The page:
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It’s enough to make the Crawleys cry in their teacups.

Vandals in northern England have defaced historic teak railway carriages that appeared in numerous movies and TV shows, including the hit series “Downton Abbey.”

Employees of the North Yorkshire Moors Railway discovered the vandalism Sunday morning at a train station in Pickering. Vandals had smashed windows on seven of the eight carriages, ransacked a carriage’s kitchen and tossed about tables and chairs.

Vandals smashed windows in the carriages, which have regularly appeared in films and television.

Vandals smashed windows in the carriages, which have regularly appeared in films and television.

“We were absolutely devastated to discover that the carriages had been damaged overnight,” said Chris Price, NYMR’s General Manager, in a statement.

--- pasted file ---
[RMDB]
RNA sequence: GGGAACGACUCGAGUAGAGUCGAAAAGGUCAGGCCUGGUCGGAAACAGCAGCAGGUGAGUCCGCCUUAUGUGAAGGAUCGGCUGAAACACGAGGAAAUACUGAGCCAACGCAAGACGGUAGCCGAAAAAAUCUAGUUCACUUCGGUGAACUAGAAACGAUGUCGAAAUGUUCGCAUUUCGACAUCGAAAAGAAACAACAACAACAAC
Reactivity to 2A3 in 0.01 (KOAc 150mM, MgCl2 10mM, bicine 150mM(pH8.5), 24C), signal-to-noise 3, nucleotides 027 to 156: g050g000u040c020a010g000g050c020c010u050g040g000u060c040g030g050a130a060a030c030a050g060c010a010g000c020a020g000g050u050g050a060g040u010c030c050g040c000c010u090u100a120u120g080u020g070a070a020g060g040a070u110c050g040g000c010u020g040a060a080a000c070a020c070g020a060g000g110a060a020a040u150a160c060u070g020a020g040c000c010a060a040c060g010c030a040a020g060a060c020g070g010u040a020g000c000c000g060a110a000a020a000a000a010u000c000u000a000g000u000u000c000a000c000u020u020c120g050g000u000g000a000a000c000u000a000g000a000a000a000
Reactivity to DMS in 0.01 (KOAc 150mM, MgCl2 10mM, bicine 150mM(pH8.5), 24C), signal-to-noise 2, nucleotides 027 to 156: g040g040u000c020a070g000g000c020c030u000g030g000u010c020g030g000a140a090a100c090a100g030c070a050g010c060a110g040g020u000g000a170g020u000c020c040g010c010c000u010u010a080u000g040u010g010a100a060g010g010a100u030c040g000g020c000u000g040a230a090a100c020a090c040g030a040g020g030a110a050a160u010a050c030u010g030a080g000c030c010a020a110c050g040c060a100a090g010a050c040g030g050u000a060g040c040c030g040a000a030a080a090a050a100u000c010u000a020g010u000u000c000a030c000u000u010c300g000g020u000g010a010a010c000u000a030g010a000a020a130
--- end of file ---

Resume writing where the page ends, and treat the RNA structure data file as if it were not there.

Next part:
The carriages date from 1930 to 1950 and were featured in “Downton Abbey” and the 2014 World War I film “Testament of Youth,” among other period productions. Most recently they were used for the NYMR’s “60s Fest” event, which launched Saturday.

“What has been a busy and enjoyable weekend for all those involved in the North Yorkshire Moors Railway has now been overshadowed by this mindless act of vandalism,” said North Yorkshire Police Inspector Martin Dennison in a statement.

“There is understandably a feeling of anger and outrage amongst the community and police are determined to find those responsible and bring them to justice.”

North Yorkshire Police are investigating the vandalism and are asking for any witnesses to come forward.

The North Yorkshire Moors Railway takes visitors on a picturesque, 18-mile journey aboard heritage steam and diesel trains between Pickering and Whitby.

As the investigation continues there is uncertainty around when the historic carriages might operate again.

“Until the set has been completely assessed we will not know the full extent of the damage caused. I doubt very much that the set will run again in the 2017 season,” said Price.

“Downton Abbey” ran for six seasons on British and American television and chronicled the lives of the fictional Crawley family in Yorkshire in the early 20th century. The series occasionally showed characters boarding trains to and from the wealthy Crawleys’ sprawling country estate.